A man with a hereditary disease has been in the acute mental health ward at Tauranga Hospital for 240 days - and it is likely he will die there.
Huntington's sufferer Antony Leyden has exhausted all his avenues at aged care facilities in the community due to his outbursts and rages.
His mother Morva Leyden has spoken out and was calling for a specialised facility in the Bay of Plenty for those with neurological disorders because her son ''has nowhere else to go''.
Huntington's disease is an incurable, hereditary brain disorder which usually appears in a person's 30s or 40s. At onset, nerve cells become damaged, causing various parts of the brain to deteriorate. It affects movement, behaviour and cognition and the ability to walk, think, reason, talk and swallow.
Last year on August 4, Antony's sister Christina who also had Huntington's died in the Mental Health Services for Older People inpatient ward at Tauranga Hospital after a 10 day stay. She had been placed there after she was removed from her rest home when she began having regular falls, behavioural problems and taking her clothes off.
Mrs Leyden said it was heartbreaking watching her son deteriorate and her daughter die.
She had witnessed Tony ''clench his fists beside his head and scream as loud as he can, ''I want to die. I don't want to be here''.
She visits him three times a week and has praise for the team of doctors and nurses who provide care but fears her son is not getting the specialised care he needs.
''There are so many more neurological sufferers out there who need care.''
''I wait in hope, but it will be too late for my family.''
Auckland Hospital associate professor of neurology Dr Richard Roxburgh said it was not uncommon for someone with Huntington's to be in a mental health unit but ''it's very unusual for someone to be in an acute unit for such a long time''.
''That tells us that this system isn't working because it has only happened here in Auckland on one occasion with the hundreds and hundreds of people we have.''
In Auckland, the majority of Huntington's people were supported by an outreach service either in residential facilities, private hospitals or at home with wraparound services provided by dedicated psychiatrists and medical people familiar with the disease.
Huntington's Disease Association Auckland manager Jo Dysart said it looked after about 900 people while those with the mental health aspects of Huntington's got support from the Huntington's regional service which sits under mental health.
Mental health ''is part and parcel of Huntington's disease and that is the reason we have a service under mental health so people don't end up in a mental health unit for a long periods of time''.
''We don't need a mental health unit specific for Huntington's what we need is a neurological assessment facility.''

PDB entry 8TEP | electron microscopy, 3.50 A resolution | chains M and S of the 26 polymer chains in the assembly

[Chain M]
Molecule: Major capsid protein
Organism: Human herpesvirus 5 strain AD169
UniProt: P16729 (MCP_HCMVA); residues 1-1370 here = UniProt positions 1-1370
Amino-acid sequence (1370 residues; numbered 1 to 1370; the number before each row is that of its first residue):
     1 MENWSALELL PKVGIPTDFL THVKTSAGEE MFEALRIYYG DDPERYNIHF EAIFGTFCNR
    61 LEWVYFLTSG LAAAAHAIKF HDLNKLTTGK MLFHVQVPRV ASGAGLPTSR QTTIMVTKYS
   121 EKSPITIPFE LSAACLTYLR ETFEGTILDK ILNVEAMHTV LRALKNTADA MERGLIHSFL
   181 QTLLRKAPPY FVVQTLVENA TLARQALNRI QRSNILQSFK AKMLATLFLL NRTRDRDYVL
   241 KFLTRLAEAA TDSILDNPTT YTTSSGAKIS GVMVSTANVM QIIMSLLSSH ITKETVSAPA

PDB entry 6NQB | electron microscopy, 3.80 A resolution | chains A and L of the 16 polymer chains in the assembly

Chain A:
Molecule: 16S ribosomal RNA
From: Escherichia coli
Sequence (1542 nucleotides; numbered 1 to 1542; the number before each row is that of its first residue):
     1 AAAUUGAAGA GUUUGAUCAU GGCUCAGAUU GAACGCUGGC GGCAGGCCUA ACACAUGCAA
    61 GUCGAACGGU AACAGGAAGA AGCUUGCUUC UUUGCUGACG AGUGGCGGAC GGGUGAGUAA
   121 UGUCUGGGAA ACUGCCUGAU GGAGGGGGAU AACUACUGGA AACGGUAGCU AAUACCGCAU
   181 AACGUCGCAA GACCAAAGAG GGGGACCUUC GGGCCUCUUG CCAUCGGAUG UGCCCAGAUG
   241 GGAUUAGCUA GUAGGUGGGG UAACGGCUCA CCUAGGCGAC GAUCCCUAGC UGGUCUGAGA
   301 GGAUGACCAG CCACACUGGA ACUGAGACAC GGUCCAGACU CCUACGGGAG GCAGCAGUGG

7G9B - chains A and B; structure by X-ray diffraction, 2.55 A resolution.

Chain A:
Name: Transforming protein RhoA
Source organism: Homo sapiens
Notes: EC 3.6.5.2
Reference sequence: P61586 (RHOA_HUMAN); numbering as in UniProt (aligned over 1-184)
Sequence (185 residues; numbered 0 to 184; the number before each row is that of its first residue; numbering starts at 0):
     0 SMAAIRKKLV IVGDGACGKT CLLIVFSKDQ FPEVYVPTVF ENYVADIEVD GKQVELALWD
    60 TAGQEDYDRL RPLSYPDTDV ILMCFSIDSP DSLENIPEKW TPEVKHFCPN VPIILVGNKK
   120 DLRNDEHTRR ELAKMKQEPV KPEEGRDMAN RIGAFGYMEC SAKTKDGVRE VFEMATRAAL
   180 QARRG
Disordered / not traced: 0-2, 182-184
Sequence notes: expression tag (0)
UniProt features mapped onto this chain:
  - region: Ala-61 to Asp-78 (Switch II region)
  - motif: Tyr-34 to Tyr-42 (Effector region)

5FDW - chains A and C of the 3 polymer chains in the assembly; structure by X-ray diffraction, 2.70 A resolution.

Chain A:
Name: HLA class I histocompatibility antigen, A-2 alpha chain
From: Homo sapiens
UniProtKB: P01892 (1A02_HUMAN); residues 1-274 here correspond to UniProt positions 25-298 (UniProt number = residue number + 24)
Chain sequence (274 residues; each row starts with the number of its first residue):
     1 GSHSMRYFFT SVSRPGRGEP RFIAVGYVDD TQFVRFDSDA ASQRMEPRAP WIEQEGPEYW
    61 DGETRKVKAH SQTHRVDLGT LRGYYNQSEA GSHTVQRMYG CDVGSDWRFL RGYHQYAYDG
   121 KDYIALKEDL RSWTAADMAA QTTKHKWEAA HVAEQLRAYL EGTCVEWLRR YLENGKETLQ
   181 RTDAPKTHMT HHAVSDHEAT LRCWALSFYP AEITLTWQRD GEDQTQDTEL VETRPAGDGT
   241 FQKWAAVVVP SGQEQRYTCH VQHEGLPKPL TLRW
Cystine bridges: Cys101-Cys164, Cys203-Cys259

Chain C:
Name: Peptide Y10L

Bay of Plenty District Health Board Mental Health clinical director Dr Sue Mackersey
said Mr Leyden had been nursed for much of his admission in the intensive patient care area of the mental health facility.
Due to his high needs and distress, his placements at several aged care facilities were not successful and there was no other place able to provide his specific high and complex needs, she said.
The health board approached Amaryllis House (a Huntington's Disease residential service in Wellington) and they did consider accepting Mr Leyden but the distance from Tauranga made this impractical.
Mr Leyden's care was provided by specialist clinicians from different disciplines, she said.
''The management of behavioural issues associated with neuropsychiatric disorders such as Huntington's is part of the scope of the specialist old age psychiatry practice.''
New Zealand Aged Care Association chief executive Simon Wallace said its facilities were not staffed, funded or sufficiently resourced to manage people at the acute end of neurological disorders -but rest homes often looked after people with neurological disorders including Huntington's disease.
Generally, rest homes can manage a resident with these diagnoses but if the behaviour was violent, then alternative care in a hospital would usually be needed, he said.
''Huntington's is very difficult and complex to manage...mental health units are skilled at managing people with behavioural issues.''
World Health Organisation communications officer Alison Brunier said in its view only people with a mental health condition should be admitted to a mental health unit.
Huntington's Disease Associations of New Zealand Wellington support nurse Jeanette Wiggins said often people did not know how to manage Huntington's very well ''and there are all sorts of things you can do to make people more manageable''.
''We have people in Amaryllis House that have rages but we can manage that with medication and we have one patient that refuses medication but we can still manage him.''